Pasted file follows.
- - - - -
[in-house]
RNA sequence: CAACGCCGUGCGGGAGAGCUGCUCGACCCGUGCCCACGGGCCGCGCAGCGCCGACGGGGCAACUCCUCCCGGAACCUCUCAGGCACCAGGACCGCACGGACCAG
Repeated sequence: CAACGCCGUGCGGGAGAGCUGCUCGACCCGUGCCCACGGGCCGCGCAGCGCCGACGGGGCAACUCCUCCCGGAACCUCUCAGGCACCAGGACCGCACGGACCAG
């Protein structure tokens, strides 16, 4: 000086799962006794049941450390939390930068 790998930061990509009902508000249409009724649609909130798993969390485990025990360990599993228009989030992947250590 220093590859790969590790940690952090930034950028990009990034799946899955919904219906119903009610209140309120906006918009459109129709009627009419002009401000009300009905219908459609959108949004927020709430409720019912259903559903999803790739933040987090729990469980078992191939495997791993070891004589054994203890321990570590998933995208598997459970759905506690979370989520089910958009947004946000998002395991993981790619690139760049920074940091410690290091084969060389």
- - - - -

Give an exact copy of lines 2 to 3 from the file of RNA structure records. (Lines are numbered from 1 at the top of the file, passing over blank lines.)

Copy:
RNA sequence: CAACGCCGUGCGGGAGAGCUGCUCGACCCGUGCCCACGGGCCGCGCAGCGCCGACGGGGCAACUCCUCCCGGAACCUCUCAGGCACCAGGACCGCACGGACCAG
Repeated sequence: CAACGCCGUGCGGGAGAGCUGCUCGACCCGUGCCCACGGGCCGCGCAGCGCCGACGGGGCAACUCCUCCCGGAACCUCUCAGGCACCAGGACCGCACGGACCAG